I’ve had two health care professionals tell me I should read The Four Agreements over the past few years. Must have been something about what I shared with them that had them thinking the book would help me.
When someone tells me I should read a self-help book, it kinda makes me want to tell them to fuck off, depending on the day. No one likes a stranger coming to an assumption about what their issues are. In my humble opinion, I prefer my unsolicited advice from people I know and trust, if at all.
But I ended up reading it because one of the suggesters lent me a copy. hah!
I didn’t love it enough to buy it, at least not yet. I did, however, find the principles to be solid, and now that I think about it, I would consider throwing it in the basket next time I’m at a bookstore (I haven’t ordered from Amazon since I found out the dude that owns it was a Trump supporter. Plus I would way rather touch a book before I buy it. That’s right: I wanna get touchy-feely with a hardcopy more often ‘cuz it feels good.)
So I read part of the book, and this line stuck in my head because it irked me:
“Taking things personally is the maximum expression of selfishness. It makes the assumption everything is about me.
I get that we cause ourselves pain when we take things personally but I also know the value of the feelings associated with taking things personally.
They act as a catalyst to investigating why we feel upset. And we need to understand why we feel how we feel.
We enter tricky and potentially damaging territory when we shame ourselves for feeling upset about how someone treated us. Especially if we’ve spent our entire lives believing that how we feel isn’t OK.
Self-help books are great. I am a full-time seeker of wellness, which means I’ve always got a new one on the go.
But these kinds of books can get dangerous, particularly if they motivate us to jump ship on feeling our feelings.
We need to make sure that anytime we attempt to better ourselves, whether it be through a book or a course, we don’t abandon our right and need to feel how we feel.
There’s a lot buried within our feelings. For example, maybe you take things personally because you’ve spent your whole life feeling like who you are, as is, is never enough. If that’s the case, validating your feelings is not a luxury, it’s a necessity if you’re to establish the self-love you weren’t taught to feel for yourself as a kid.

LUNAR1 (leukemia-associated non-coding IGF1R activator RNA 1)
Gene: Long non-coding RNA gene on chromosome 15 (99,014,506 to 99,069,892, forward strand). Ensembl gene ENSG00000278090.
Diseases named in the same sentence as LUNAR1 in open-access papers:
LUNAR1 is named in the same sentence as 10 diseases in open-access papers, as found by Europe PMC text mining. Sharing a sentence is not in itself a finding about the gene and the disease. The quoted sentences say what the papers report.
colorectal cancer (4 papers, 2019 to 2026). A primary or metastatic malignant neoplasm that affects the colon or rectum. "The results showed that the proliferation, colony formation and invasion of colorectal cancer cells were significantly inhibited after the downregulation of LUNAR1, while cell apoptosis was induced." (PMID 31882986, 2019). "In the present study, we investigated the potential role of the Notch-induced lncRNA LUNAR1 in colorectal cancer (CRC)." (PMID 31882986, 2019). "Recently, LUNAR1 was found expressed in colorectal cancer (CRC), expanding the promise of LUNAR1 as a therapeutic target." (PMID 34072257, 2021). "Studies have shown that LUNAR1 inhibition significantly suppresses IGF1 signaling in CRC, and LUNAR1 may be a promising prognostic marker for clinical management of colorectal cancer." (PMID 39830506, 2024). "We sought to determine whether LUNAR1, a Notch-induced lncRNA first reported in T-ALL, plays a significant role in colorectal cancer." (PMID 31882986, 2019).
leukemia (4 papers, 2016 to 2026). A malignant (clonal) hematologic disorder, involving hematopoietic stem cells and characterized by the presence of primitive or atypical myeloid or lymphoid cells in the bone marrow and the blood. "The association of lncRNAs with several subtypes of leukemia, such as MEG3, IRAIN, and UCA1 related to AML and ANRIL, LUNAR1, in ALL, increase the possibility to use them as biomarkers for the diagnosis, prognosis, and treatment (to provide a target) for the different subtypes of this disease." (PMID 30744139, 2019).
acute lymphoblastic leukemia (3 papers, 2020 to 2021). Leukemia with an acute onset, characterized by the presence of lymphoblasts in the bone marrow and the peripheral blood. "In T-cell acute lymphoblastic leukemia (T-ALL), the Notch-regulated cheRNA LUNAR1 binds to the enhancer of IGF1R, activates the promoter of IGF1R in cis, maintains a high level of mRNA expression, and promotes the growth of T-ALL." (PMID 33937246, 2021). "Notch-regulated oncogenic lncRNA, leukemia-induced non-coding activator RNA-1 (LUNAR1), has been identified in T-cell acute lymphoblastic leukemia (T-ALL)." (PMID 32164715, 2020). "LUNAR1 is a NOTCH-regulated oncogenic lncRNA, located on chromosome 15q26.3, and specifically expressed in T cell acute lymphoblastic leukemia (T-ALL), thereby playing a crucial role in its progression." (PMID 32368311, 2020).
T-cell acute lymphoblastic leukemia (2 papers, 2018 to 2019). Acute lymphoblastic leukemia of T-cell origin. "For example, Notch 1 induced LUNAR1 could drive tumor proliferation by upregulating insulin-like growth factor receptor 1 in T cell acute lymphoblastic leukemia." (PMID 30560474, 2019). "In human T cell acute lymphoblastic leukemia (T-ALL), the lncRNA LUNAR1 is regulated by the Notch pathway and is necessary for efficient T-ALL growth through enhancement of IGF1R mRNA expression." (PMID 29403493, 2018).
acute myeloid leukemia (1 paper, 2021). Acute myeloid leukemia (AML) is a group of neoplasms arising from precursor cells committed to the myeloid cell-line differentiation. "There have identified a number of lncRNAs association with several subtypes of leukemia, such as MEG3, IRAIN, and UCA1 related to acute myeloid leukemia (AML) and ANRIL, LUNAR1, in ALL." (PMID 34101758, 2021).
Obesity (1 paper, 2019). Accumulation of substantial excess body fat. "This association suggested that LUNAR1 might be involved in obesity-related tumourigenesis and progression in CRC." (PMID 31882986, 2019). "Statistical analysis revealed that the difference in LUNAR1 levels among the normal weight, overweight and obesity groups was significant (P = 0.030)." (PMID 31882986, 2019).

And Self-Love is the basis for all healing and emotional evolvement.
Getting defensive is just you trying to protect yourself. The fact that you want to protect yourself is a good thing. We don’t want to bury or dismiss it because a popular book suggested it’s an undesirable way to feel.
We want to unwrap it and give it some light and air, so it can be acknowledged and processed.
It’s one thing to admire a piece of writing or a popular wellness concept. It’s an entirely different thing to throw self-compassion out the window by denying how you feel.
Your feelings tell a story. They give voice to trauma, both known and unknown, that you experienced throughout your life.
Your feelings are born of your life’s experiences, which started at birth, and, some would argue, from the day of conception (Check out the documentary In Utero. It’s rad.)
Is it selfish to take things personally? Maybe. But the hurt still exists and needs to be investigated.
Think of getting upset by other people’s action or choices as a chance to get better: “I need to figure out why this is hurting me so much.”
And work on accepting the truth that feeling angry, sad, betrayed, annoyed, disrespected, or devalued by the way someone treated you doesn’t mean you are a sub-par human being.
It means you’ve got some hurt you need to process, just like everyone else.
These worksheets on my resource page are a great way to start figuring out how to process that hurt.